A complete response [CR] was obtained in one-third of the patients. Ibrutinib, in contrast with venetoclax [Venclexta], another the new agent for CLL, [elicits a] special response [in] the leukemia. At the beginning of the treatment, we observed an increase of lymphocytes in the peripheral blood. We started the treatment and unexpectedly, we saw an increase of lymphocytes or leukemic cells in the blood.

Fortunately, with time, the lymphocyte [count] started to decrease, and finally, especially after longer observation like [what we had] in our study, [we saw that we could] even obtain a CR. This is important because very few patients obtained a CR in [RESONATE-1.]

What was found in terms of safety?

In addition to hematological AEs, the special AEs for ibrutinib were breathing and cardiac complications, especially atrial fibrillation. We observed fewer such complications with time, which is also important. Another key observation from this study is that only 12% of the patients treated with ibrutinib progressed on the drug.

In RESONATE-2, 23% of the patients stopped treatment [with ibrutinib] due to AEs. [When looking at] the total population of the patients treated with ibrutinib, most were on treatment when we analyzed the results for this report. As such, half of the patients, after 7 years of follow-up, are still on the drug. The [other] half [discontinued] mainly due to toxicity.

Could you speak to what was learned regarding outcomes following ibrutinib discontinuation?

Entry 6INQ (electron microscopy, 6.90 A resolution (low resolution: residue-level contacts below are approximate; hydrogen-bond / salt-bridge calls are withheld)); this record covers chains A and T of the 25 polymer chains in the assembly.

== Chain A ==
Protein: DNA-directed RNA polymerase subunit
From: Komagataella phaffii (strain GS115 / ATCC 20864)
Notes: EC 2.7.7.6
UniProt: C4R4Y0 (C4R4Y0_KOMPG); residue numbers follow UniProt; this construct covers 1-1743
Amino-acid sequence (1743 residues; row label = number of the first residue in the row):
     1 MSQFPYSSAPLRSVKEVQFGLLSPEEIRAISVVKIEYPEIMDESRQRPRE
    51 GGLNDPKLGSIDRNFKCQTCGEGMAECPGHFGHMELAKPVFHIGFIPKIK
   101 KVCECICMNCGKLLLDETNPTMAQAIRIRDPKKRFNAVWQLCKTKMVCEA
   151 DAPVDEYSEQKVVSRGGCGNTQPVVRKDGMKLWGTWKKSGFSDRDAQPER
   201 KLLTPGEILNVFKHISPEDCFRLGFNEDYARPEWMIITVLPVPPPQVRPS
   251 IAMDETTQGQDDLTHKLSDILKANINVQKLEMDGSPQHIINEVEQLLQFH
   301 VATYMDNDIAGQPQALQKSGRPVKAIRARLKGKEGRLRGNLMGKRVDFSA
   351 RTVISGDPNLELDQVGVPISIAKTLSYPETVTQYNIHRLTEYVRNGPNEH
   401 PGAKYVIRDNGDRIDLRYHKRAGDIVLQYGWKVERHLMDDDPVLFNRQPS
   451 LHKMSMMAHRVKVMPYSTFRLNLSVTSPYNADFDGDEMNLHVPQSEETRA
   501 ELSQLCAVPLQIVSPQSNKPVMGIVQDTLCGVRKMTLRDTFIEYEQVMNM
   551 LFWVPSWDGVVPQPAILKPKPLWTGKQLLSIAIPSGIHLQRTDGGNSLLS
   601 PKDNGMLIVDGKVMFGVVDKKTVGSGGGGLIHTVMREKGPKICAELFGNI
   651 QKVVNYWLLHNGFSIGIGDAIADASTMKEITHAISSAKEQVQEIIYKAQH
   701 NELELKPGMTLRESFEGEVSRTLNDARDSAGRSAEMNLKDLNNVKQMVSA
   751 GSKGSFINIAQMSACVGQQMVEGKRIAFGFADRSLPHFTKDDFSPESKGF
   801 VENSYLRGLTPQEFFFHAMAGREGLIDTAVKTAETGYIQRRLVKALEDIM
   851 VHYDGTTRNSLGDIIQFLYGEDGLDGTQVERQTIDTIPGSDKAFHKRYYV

Ibrutinib discontinuation and subsequent treatment was observed in 19 patients. Chemoimmunotherapy was given to 9 patients, and these [options] included fludarabine cyclophosphamide, plus rituximab [Rituxan]; bendamustine/rituximab; [and vincristine plus rituximab]. Two patients received only chemotherapy and 7 patients received novel agents, which included 4 who were treated with venetoclax. Some patients received venetoclax plus rituximab [as their second subsequent or later line of therapy after ibrutinib].

It is worth it to note that in patients who stopped ibrutinib, immediate treatment is not necessary until progression. Several patients, despite the fact that they stopped the treatment, were still in good remission without progression and did not require [subsequent] treatment.

What are the next steps for this research?

These are the major observations we had after 7 years of follow-up. The paper with our 6.5-year observations [has been] submitted for publication, and this [report] will perhaps be published [in the future].


  1. Roback T, Ghia P, Owen C, et al. Ibrutinib treatment for patients with chronic lymphocytic leukemia in the first-line setting: up to 7 years of follow-up in the RESONATE-2 study. Presented at: 2021 International Workshop on CLL; September 17-20, 2021; virtual. Poster 1084078.